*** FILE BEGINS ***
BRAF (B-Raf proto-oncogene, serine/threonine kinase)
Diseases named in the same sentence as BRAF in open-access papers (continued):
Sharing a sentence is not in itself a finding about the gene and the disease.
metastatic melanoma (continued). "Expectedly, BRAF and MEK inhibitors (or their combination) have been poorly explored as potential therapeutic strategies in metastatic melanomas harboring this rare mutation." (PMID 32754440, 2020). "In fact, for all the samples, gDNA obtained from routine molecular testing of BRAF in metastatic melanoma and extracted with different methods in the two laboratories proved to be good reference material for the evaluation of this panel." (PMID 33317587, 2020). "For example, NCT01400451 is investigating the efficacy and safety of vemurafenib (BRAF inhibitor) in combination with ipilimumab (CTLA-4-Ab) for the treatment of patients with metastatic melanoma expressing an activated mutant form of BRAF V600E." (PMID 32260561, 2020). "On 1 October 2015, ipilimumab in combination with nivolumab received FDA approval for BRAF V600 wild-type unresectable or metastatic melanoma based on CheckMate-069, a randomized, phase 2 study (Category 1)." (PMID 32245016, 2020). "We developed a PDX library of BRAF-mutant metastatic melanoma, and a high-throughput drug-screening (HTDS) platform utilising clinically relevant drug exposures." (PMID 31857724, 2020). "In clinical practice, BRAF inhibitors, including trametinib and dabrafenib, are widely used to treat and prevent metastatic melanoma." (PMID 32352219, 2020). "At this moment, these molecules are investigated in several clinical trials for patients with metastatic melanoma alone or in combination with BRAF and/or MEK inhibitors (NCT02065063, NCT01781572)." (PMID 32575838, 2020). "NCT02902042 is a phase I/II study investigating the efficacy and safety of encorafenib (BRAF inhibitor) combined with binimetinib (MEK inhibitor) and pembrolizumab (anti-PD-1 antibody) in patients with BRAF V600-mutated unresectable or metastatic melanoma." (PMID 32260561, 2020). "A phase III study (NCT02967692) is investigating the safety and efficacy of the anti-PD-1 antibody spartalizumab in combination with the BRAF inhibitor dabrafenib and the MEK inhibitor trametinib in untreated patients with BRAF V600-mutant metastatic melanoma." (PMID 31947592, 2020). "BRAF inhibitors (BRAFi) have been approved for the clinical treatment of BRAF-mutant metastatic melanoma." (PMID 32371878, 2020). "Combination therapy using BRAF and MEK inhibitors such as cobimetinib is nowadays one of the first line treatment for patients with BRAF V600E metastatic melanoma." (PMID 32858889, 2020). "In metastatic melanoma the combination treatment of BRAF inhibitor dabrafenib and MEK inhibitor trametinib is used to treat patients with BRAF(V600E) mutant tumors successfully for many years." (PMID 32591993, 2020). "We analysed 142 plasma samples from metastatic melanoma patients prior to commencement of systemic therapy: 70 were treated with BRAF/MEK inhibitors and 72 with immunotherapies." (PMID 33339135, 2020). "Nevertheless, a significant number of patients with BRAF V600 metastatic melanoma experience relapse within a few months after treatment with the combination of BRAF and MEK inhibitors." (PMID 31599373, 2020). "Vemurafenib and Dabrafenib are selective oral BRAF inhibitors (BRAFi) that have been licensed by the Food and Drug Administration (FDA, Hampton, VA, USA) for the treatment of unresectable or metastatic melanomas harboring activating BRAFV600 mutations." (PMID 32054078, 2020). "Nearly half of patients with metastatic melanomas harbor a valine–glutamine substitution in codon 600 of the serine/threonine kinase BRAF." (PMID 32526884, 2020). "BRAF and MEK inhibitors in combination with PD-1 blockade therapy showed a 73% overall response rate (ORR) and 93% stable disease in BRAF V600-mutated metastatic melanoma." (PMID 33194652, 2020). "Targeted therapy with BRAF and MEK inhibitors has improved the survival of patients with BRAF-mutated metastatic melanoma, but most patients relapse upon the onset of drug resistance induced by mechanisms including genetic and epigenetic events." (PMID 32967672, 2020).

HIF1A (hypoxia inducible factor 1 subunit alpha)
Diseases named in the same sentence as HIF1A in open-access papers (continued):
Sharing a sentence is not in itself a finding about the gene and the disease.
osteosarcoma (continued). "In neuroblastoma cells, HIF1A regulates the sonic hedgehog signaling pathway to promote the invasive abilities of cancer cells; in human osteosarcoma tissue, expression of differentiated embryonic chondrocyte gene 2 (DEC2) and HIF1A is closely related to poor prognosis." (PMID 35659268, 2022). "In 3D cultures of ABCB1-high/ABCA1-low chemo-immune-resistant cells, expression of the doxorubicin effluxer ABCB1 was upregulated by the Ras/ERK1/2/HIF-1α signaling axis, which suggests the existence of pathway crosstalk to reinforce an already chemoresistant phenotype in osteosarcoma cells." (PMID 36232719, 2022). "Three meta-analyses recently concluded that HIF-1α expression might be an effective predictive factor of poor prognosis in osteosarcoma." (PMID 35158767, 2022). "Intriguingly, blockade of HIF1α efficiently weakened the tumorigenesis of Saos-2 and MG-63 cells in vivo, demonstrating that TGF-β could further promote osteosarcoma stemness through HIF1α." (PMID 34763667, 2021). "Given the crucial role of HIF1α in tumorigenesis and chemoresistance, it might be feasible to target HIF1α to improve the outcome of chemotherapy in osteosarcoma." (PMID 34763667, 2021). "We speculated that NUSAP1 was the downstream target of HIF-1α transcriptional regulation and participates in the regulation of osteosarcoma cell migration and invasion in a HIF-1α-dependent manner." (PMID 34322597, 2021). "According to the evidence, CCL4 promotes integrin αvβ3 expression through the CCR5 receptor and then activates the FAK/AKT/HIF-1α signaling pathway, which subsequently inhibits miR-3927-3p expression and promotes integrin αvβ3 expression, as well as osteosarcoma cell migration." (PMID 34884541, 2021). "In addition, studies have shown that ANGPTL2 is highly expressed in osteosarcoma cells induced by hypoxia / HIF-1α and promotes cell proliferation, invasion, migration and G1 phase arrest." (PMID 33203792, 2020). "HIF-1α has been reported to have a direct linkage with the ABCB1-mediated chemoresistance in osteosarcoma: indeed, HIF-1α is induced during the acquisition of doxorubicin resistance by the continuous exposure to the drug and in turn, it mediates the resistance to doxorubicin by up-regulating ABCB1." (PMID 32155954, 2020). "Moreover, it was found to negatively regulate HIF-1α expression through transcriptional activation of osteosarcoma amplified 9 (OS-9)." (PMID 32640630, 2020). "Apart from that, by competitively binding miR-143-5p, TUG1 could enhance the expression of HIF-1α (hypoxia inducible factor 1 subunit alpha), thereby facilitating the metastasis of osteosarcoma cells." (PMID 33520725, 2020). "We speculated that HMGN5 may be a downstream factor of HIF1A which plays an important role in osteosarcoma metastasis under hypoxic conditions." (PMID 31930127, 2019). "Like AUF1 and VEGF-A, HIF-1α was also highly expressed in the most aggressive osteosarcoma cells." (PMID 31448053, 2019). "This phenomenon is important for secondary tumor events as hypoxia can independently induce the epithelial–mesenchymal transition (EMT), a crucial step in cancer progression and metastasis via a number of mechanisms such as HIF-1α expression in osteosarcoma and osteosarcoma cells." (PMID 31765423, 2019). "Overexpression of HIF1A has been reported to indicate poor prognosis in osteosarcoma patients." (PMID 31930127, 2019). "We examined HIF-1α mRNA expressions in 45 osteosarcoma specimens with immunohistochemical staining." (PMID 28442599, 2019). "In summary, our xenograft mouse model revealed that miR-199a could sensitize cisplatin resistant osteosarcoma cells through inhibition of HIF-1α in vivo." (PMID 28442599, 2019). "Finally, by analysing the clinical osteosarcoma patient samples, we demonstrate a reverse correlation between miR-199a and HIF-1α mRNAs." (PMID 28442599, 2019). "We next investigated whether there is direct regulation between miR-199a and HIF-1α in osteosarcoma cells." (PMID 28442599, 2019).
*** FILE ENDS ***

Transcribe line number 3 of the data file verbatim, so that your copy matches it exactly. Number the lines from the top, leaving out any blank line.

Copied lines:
Sharing a sentence is not in itself a finding about the gene and the disease.